It shouldn’t be surprising that some familiar biological components do not, by themselves, meet all the criteria for the complex condition we call “being alive.” Still, surprised I was about DNA. Perhaps because we humans are so fully aware that we are alive, it is easy to think that there must be a fully living seed or even a soul at the root. It is almost more than we can imagine that the liveliness we feel is the product of a complexity of non-living parts. It’s an astounding thing.

The Voice In Our Head: Periscope Or Smoke-and-Mirrors?

Stream of consciousness is a common term for it. Mind wandering and daydreaming are others. These days, more narrowly, “self-talk” refers to our constructive or negative mental judgments of ourselves. “Default mode network,” from neurology, labels the closely interacting regions of the brain that kick in when it is not focused elsewhere.

There is a tension that runs through discussions about stream of consciousness. In science, the reality of any aspect of nature that is under study is acknowledged and respected. Psychologist and neurologists, despite controversies about it, extend such respect to stream of consciousness. On the other hand, the Buddhist or Eastern view of the mind is that the stream of consciousness, while real, is a detrimental spinoff of our psyche. It reinforces the entanglements of our ego with worldly concerns. The wise person will seek to quiet it or ignore it or seek complete release from it.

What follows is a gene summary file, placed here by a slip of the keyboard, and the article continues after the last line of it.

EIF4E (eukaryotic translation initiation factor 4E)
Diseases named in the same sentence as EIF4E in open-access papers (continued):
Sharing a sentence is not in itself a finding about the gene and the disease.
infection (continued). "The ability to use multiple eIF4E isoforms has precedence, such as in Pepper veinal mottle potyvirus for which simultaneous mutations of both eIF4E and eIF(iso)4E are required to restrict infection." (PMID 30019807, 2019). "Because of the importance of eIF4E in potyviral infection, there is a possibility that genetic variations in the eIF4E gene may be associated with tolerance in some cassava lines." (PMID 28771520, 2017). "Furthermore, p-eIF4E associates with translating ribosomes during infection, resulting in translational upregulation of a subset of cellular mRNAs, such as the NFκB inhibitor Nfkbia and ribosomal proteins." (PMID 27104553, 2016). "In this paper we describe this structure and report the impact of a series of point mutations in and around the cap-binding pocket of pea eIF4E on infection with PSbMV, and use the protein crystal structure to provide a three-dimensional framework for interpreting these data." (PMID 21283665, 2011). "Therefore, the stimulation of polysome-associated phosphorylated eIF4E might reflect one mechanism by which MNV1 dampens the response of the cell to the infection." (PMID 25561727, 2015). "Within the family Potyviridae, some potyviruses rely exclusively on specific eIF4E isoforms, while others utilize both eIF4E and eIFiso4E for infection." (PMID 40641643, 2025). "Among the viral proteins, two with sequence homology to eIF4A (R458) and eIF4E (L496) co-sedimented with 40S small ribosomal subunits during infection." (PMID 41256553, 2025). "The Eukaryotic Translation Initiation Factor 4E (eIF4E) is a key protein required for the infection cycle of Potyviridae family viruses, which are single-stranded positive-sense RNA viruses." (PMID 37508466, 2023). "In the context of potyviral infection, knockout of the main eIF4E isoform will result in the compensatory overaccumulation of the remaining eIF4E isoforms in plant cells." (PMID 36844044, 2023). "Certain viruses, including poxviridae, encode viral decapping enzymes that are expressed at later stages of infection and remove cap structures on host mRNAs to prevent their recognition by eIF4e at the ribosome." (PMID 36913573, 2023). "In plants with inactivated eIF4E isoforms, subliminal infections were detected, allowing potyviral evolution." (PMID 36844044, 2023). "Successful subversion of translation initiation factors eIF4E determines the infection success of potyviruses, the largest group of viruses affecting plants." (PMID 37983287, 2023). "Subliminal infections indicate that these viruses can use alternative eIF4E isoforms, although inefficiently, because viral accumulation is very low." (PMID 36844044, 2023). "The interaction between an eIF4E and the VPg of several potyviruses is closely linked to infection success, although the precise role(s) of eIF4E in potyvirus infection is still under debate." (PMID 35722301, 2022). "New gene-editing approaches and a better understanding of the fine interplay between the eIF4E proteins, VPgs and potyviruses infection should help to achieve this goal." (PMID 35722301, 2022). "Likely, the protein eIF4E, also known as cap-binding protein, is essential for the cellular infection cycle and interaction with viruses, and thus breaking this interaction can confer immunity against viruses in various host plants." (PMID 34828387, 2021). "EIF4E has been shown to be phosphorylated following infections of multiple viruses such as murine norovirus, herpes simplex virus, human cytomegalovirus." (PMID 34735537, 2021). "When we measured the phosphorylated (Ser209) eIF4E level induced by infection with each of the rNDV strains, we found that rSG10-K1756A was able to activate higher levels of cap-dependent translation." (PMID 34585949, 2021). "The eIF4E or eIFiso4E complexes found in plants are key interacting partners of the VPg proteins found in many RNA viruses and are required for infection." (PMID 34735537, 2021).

The tension here is not a disagreement or a debate exactly. It is more a dissonance that stems from the different aims of science and religion. Scientists, committed to objectivity, make judgments cautiously and narrowly. Religious teachings, on the other hand, offer a path towards peace of spirit, a path that invariably calls for the submission of the ego.

It’s no wonder that we read about the marvels of the human brain one day and the unhappiness of the wandering mind the next.

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I’m in the middle here. Our biological past is a foundational belief for me and I think that our stream of consciousness serves adaptive functions that can be understood largely in terms of evolution. But I also want to reduce my stress level and strengthen my sense of focus through meditation. The views of science and religion about stream of consciousness are not incompatible, but you don’t hear much about their common ground or a unified approach.